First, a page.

The table of elements was created by Russian chemist Dmitri Mendeleev in , and some of the elements, like mercury and arsenic, had been known for centuries. In contrast, it has taken less than forty years from Watson and Crick's discovery of the physical structure of the DNA molecule, initiating the modern revolution in genetics, to the sequencing of virtually the entire human genome. And you have only to read your e-mail to realize how quickly and profoundly the computer revolution has unfolded.
Still, at least a portion of the rescue scenario at the beginning of this book will probably remain science fiction. Major changes in the physical structure of the body — like the specially developed climbing fingers of the professional rescuer — would have to be programmed genetically at a very early stage of an individual's development, perhaps even in a test tube before a fertilized egg was implanted in the womb. If this technology were perfected, it is unlikely that parents would waste it on highly selective enhancements like special finger pads for their children.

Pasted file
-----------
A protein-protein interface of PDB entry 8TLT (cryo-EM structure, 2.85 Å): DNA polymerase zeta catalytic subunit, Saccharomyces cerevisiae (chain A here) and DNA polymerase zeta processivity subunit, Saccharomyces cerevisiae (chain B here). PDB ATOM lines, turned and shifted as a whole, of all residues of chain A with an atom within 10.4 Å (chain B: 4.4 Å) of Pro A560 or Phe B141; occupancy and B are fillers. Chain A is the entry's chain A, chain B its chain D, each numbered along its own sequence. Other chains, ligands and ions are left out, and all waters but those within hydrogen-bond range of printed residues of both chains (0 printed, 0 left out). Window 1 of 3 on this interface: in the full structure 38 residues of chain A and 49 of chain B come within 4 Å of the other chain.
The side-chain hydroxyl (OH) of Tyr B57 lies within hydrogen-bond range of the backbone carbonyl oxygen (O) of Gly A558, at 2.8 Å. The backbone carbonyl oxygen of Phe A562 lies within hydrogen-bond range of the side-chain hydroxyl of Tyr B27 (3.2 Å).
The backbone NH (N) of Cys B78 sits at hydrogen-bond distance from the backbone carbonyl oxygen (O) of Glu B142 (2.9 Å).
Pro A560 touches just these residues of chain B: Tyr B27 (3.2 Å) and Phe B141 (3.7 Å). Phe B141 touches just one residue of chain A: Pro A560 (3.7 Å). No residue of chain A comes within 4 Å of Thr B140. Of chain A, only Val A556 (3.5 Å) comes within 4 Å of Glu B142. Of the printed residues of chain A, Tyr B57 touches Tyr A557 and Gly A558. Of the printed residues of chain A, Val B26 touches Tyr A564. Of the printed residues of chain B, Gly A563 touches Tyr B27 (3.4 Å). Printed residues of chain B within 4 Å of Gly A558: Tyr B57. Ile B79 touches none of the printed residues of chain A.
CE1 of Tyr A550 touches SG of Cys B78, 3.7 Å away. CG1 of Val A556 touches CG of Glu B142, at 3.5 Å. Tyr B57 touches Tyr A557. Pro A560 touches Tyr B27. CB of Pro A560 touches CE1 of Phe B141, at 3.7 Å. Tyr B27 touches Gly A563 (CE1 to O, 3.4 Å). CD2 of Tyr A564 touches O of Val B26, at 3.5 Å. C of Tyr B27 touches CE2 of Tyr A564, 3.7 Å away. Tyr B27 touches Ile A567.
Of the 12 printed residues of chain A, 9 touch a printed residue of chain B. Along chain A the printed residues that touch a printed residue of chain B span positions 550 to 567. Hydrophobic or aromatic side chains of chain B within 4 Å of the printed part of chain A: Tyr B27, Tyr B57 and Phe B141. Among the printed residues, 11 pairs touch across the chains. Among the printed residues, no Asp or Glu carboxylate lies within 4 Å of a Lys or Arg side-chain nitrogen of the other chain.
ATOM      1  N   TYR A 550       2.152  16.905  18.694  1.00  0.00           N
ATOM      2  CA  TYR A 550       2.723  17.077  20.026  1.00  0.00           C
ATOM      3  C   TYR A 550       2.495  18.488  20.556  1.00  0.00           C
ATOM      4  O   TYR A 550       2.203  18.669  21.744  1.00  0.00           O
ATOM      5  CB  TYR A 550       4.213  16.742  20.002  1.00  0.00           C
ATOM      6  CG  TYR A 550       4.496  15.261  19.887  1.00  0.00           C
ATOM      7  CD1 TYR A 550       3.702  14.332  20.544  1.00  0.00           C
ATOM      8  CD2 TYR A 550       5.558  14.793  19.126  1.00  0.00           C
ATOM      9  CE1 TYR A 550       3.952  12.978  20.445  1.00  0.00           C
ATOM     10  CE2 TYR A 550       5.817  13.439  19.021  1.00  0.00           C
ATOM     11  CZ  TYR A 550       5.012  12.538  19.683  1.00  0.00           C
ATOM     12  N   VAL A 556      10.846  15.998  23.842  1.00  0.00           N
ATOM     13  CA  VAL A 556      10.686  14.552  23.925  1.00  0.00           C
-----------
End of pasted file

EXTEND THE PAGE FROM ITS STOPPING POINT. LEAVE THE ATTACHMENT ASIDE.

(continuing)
They would be more likely to install abilities that conferred broader advantages, so that their children could excel not just at mountain rescue, but in a wide range of social spheres. In short, if genetic enhancement becomes a reality, parents probably will opt for traits like beauty, a photographic memory, or intelligence. What does this mean for society? Will these children garner a disproportionate share of societal benefits? Will the gulf between the privileged and the poor widen even more?